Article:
Long Term Recovery and Environmental Remediation
Planning to Rebuild the Infrastructure:
After the occurrence of a tsunami, it becomes a major task
to reconstruct the physical infrastructure of the cities, towns, and
disaster-stricken areas. The plan that
follows refers specifically to this aspect, specifically to the
clearing of debris
and the reconstruction of buildings, roads, and main utilities. Debris removal is prioritized simply because nothing
can get done with garbage lying all over the place.
As in tidying a room (a problem of much
smaller scale), one should first decide which objects are trash and
make more room to work by eliminating those items.
This does not mean removing every little
piece of junk from the area, however.
Removing debris means clearing areas of high traffic first to
most major operations to proceed. The
of debris from other, less traveled, areas comes at a later time.
debris removal will take place in both public areas and individual
homes. While the government is clearing
areas, citizens should be clearing their land of debris.
The government should instruct the populace
on how to dispose of their garbage. Ideally,
the citizens in one neighborhood would be able to drop their garbage in
designated area, which would be cleared periodically by public workers. In addition, the government should advise
citizens on how to dispose of hazardous materials such as car batteries. In this part of the plan, funding inhibits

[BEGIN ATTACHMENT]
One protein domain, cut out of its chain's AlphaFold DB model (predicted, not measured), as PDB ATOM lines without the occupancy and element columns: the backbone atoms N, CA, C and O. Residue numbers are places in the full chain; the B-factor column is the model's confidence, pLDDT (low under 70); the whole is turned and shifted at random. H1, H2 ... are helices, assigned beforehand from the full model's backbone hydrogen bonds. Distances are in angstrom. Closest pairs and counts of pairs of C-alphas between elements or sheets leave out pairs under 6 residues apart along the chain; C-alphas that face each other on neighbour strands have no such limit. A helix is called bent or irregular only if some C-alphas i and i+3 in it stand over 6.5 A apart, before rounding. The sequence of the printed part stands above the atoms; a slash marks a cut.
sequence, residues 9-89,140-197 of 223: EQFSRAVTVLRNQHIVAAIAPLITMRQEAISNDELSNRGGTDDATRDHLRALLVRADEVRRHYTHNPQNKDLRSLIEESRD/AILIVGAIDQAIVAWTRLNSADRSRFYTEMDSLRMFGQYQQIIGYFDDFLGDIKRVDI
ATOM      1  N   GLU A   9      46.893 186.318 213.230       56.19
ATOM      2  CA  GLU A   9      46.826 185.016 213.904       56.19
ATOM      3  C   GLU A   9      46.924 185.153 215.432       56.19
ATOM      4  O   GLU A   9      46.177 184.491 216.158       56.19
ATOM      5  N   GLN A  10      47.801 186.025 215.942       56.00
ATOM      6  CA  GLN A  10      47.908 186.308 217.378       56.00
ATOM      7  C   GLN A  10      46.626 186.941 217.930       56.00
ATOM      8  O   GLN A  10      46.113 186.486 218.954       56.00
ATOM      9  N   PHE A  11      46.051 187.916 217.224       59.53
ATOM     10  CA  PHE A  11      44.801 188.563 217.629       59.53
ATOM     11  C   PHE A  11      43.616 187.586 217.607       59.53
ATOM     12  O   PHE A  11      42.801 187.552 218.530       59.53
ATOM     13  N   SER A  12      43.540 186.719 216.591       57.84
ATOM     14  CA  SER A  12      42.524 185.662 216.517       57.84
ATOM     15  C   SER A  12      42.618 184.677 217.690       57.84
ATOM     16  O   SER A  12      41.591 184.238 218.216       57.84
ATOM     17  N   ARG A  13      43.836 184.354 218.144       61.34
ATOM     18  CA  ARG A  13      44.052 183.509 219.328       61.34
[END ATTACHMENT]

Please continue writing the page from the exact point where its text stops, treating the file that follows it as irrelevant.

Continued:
the frequency of trash pickup and the amount of area cleared in any
given time. With more money, more area
would be able to
be cleared more quickly.
overlapping the first step is the clearing and reconstruction of major
transportation mediums. For similar
reasons, major roads and any important airports, seaports, and/or
should be repaired immediately for four reasons. First,
it is necessary to free major
transportation lines to allow citizens to travel freely at least to
areas (which areas are “important” is to be decided by the agency). Second, major transportation lines should be
free to allow for free and easy transportation of natural resources in
of the disaster area. Third, many other
aspects of reconstruction rely directly on the ability to move large
from one place to another. Again, as
with debris removal, this does not mean rebuilding every single
and side street. Roads not immediately
necessary for reconstruction should be left until other, more pressing,
km of roads in Peru
(Peru 2005), roads are the most important
means of transportation in Peru.The Peru railways should also be
as they can prove extremely useful. According to the Thailand
Development Research Institute
Quarterly Review, “In fuel efficiency, rail transport is much superior
transport,” (Johnson 1993) which means it would allow for cheaper transport of materials throughout
the country. In addition, the railways
connect coastal Peru
to inner Peru,
providing an important route for the transportation of resources from
to the coast for use in the reconstruction as well as for export to get
economy back on track. Ports are also
extremely essential, as Peru
relies heavily on exports to fuel its economy.
prioritizing transportation is much more complicated.
Roads are the main form intra-island
travel. This presents more of a
challenge in Micronesia
than in Peru,
as there is not simply one large (or a limited number of) main
highway(s). Due to the small size of the
islands, many of
the main roads on these islands are on the scale of secondary roads in Peru
regarding traffic, but are extremely important regarding their use. As a result, reconstructing the main roads of
would mean reconstructing more roads than in Peru. With inter-island transportation, seaports
are extremely important for their economic uses as well as transporting
extremely large loads. Airports,
however, are also extremely important, because it reduces transport